Book Pages: 304 Illustrations: 7 b&w photos, 1 table Published: July 2005

Anthropology, Cultural Studies, Sociology > Social Theory

Throughout history and across social and cultural contexts, most systems of belief—whether religious or secular—have ascribed wisdom to those who see reality as that which transcends the merely material. Yet, as the studies collected here show, the immaterial is not easily separated from the material. Humans are defined, to an extraordinary degree, by their expressions of immaterial ideals through material forms. The essays in Materiality explore varied manifestations of materiality from ancient times to the present. In assessing the fundamental role of materiality in shaping humanity, they signal the need to decenter the social within social anthropology in order to make room for the material.

Considering topics as diverse as theology, technology, finance, and art, the contributors—most of whom are anthropologists—examine the many different ways in which materiality has been understood and the consequences of these differences. Their case studies show that the latest forms of financial trading instruments can be compared with the oldest ideals of ancient Egypt, that the promise of software can be compared with an age-old desire for an unmediated relationship to divinity. Whether focusing on the theology of Islamic banking, Australian Aboriginal art, derivatives trading in Japan, or textiles that respond directly to their environment, each essay adds depth and nuance to the project that Materiality advances: a profound acknowledgment and rethinking of one of the basic properties of being human.

Contributors. Matthew Engelke, Webb Keane, Susanne Küchler, Bill Maurer, Lynn Meskell, Daniel Miller, Hirokazu Miyazaki, Fred Myers, Christopher Pinney, Michael Rowlands, Nigel Thrift


“A] lively volume. . . . This book makes the reader engage with a range of old and new arguments on materiality and pushes their boundaries in a way that makes it important reading for a broad anthropological public.”
— Francesca Merlan, Journal of the Royal Anthropological Institute

“For museum scholars, careful consideration of materiality—and of the ideologies of the material world conveyed by museum practice—is imperative. This volume will be an important resource for such a project.” — Jessica Cattelino, Museum Anthropology

“This is an important book that readers of Technology and Culture should find both challenging and rewarding. . . .” — Marcia-Anne Dobres, Technology and Culture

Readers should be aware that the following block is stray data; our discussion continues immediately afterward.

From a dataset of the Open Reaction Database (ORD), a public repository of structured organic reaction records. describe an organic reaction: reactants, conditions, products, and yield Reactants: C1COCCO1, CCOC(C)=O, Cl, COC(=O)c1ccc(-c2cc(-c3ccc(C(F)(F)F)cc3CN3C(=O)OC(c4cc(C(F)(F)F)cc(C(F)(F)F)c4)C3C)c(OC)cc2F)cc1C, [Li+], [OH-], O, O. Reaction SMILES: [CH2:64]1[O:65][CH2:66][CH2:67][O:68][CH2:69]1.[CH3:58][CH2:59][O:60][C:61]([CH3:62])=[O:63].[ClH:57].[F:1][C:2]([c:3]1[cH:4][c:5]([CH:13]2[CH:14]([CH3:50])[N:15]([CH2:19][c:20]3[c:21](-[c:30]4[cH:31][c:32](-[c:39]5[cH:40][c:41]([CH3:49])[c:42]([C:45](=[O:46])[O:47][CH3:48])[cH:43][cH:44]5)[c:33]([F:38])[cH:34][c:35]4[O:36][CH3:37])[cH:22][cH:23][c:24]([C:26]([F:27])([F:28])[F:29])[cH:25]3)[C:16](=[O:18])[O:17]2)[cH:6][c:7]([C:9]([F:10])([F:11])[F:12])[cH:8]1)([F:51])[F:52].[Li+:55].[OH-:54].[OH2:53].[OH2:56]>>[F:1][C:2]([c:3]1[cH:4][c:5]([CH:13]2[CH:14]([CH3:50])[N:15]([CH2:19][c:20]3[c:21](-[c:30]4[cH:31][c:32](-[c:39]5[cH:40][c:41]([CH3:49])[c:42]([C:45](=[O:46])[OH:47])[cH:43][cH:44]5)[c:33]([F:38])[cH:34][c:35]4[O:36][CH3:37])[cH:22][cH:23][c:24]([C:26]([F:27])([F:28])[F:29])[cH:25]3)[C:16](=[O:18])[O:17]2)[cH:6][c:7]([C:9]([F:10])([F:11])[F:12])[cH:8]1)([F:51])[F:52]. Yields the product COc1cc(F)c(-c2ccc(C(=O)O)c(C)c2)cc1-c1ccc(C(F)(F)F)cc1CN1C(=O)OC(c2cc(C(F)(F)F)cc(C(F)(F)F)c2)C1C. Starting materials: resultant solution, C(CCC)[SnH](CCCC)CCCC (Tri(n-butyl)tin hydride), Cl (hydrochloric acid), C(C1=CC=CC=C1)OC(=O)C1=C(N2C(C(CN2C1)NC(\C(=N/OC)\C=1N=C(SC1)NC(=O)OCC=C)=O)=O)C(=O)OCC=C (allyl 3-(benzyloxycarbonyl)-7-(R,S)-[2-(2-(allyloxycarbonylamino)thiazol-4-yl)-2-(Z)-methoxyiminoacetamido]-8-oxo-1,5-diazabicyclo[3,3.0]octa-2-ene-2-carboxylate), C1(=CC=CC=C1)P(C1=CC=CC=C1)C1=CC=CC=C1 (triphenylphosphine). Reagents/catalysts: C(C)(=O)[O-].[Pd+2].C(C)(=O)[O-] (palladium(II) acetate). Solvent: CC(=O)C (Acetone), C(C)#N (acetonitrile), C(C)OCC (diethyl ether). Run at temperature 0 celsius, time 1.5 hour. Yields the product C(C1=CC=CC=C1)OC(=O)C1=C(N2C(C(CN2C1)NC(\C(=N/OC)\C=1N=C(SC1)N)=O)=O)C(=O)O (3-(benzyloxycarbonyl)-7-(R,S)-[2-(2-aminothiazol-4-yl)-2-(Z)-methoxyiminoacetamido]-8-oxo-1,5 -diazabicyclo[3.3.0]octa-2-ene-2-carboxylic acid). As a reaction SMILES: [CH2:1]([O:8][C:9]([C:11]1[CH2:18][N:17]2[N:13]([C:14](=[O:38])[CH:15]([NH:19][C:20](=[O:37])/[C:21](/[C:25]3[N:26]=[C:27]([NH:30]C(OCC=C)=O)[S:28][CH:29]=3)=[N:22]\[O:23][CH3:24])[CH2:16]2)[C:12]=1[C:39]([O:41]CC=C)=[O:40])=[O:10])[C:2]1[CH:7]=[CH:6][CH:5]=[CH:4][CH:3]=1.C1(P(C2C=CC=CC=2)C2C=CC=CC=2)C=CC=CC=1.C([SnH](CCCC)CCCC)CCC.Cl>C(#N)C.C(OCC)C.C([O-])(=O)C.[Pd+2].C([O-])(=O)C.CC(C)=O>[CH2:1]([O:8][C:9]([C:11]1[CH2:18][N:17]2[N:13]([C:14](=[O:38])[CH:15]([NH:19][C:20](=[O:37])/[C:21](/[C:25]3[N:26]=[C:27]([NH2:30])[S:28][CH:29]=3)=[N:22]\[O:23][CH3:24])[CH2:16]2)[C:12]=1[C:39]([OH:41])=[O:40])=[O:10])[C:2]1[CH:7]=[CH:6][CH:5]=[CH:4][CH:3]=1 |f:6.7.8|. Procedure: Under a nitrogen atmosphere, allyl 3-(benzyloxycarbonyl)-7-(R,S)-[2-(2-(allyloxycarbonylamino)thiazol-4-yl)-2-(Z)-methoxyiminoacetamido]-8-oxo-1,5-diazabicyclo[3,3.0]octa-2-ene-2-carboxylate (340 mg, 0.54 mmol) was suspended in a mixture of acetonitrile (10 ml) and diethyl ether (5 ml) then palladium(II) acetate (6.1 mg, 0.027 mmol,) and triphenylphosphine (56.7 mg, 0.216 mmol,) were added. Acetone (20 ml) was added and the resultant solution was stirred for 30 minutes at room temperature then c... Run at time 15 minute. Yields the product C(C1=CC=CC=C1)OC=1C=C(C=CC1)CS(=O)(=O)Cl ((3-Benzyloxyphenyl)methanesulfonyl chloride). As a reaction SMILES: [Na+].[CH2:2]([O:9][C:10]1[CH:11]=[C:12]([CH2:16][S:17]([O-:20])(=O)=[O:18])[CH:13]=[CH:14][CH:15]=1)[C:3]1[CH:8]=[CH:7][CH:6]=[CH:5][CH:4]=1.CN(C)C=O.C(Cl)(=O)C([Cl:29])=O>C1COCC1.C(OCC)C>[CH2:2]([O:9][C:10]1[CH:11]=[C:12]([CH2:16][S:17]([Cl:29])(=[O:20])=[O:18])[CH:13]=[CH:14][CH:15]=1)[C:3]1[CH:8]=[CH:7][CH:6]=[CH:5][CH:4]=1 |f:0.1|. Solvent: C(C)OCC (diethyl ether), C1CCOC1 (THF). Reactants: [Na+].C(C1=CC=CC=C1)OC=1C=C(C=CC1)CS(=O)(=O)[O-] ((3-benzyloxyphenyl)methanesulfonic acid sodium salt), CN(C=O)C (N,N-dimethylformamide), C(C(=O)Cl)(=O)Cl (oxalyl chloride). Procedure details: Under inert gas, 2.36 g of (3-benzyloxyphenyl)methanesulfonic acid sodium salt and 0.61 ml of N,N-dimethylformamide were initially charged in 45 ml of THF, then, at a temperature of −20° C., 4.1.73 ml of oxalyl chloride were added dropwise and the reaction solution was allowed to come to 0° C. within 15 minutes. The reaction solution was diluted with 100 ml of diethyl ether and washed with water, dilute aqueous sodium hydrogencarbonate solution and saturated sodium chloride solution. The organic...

“Throughout the chapters, the analyses are of high quality. The authors know their cases and present them well. At the same time, they connect to the broader issues the volume intends to raise and to the rising literature on ‘materiality. . .’” — Peter Wagner, American Journal of Sociology

“A milestone collection. Of all of the recent works on material culture available, this is the one that exposes the complete range of perspectives and theoretical strategies that the most noted scholars are trying out and the interdisciplinary connections and alliances that are shaping the field.” — George Marcus, Rice University

“There have been many recent stabs at the idea of materiality. With both authority and intellectual generosity, these anthropologists and their colleagues take us beyond ‘things’ and ‘objects’ to ask about concrete presences, qualities, surfaces, and the formation of phenomena. A magisterial and highly original collection.” — Marilyn Strathern, University of Cambridge

“This is first-class scholarship: lively, consequential, engaging, informed, and lucid. Daniel Miller and his colleagues explore—with imagination, ethnographic insight, and remarkable clarity—a range of related issues central to current debates within and beyond cultural anthropology.” — Donald Brenneis, University of California, Santa Cruz


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Author/Editor Bios Back to Top

Daniel Miller is Professor of Anthropology at University College London. He is the author of many books, including The Sari (with Mukulika Banerjee); Capitalism: An Ethnographic Approach; A Theory of Shopping; and The Internet: An Ethnographic Approach (with Don Slater). He is the editor, most recently, of Home Possessions: Material Culture behind Closed Doors and Car Cultures.

Table of Contents Back to Top
Materiality: An Introduction / Daniel Miller 1

Objects in the Mirror Appear Closer Than They Are / Lynn Meskell 51

A Materialist Approach to Materiality / Michael Rowlands 72

Some Properties of Art and Culture: Ontologies of the Image and Economies of Exchange / Fred Myers 88

Sticky Subjects and Sticky Objects: The Substance of African Christian Healing / Matthew Engelke 118

Does Money Matter? Abstraction and Substitution in Alternative Financial Forms / Bill Maurer 140

The Materiality of Finance Theory / Hirokazu Miyazaki 165

Signs Are Not the Garb of Meaning: On the Social Analysis of Material Things / Webb Keane 182

Materiality and Cognition: The Changing Face of Things / Susanne Kuchler 206

Beyond Meditation: Three New Material Registers and Their Consequences / Nigel Thrift 231

Things Happen: Or, From Which Moment Does That Object Come? / Christopher Pinney 256

Contributors 273

Index 277
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Additional InformationBack to Top
Paper ISBN: 978-0-8223-3542-9 / Cloth ISBN: 978-0-8223-3530-6
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